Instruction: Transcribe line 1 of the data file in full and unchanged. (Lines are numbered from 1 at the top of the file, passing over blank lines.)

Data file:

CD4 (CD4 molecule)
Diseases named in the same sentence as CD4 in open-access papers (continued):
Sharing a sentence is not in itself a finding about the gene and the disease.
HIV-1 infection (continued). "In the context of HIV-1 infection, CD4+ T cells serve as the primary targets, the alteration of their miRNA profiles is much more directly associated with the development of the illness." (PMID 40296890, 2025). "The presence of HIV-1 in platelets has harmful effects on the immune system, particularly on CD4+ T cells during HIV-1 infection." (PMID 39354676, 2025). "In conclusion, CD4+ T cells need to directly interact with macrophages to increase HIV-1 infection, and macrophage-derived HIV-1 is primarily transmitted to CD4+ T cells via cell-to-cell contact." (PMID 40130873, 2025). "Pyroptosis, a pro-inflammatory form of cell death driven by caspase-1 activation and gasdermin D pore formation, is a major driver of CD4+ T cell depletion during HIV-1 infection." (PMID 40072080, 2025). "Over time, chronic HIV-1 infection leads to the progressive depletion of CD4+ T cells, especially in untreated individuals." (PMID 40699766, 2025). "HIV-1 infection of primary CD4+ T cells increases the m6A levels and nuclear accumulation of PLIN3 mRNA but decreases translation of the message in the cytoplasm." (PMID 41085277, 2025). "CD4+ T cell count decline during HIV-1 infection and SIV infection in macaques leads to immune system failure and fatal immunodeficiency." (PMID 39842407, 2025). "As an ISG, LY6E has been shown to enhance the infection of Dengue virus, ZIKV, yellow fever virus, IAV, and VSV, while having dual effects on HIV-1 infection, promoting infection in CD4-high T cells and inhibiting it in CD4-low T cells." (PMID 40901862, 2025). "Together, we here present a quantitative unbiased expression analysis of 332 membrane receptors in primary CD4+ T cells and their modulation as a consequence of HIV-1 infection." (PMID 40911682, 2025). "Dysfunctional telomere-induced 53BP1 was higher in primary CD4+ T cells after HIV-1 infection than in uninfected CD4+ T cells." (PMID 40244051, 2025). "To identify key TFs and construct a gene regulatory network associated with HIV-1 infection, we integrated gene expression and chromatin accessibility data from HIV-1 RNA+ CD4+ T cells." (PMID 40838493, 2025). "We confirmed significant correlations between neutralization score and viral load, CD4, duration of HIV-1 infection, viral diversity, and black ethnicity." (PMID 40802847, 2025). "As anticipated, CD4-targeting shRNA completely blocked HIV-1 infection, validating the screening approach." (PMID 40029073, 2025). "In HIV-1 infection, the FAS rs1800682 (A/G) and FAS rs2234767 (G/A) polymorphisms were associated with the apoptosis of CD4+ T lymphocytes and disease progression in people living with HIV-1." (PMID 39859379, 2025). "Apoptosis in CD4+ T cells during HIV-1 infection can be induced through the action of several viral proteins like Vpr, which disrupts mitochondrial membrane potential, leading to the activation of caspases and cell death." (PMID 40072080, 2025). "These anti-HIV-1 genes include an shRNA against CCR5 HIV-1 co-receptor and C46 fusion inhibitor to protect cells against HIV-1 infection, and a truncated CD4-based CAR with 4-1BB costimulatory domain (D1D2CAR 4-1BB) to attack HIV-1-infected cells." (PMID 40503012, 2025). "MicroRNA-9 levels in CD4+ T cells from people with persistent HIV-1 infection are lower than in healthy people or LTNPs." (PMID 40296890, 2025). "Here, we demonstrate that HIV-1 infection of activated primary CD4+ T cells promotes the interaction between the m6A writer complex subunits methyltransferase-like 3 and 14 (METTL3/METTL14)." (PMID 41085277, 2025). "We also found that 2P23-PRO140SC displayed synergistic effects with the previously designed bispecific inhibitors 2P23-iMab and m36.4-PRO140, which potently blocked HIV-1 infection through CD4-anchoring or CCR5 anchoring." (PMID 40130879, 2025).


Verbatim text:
CD4 (CD4 molecule)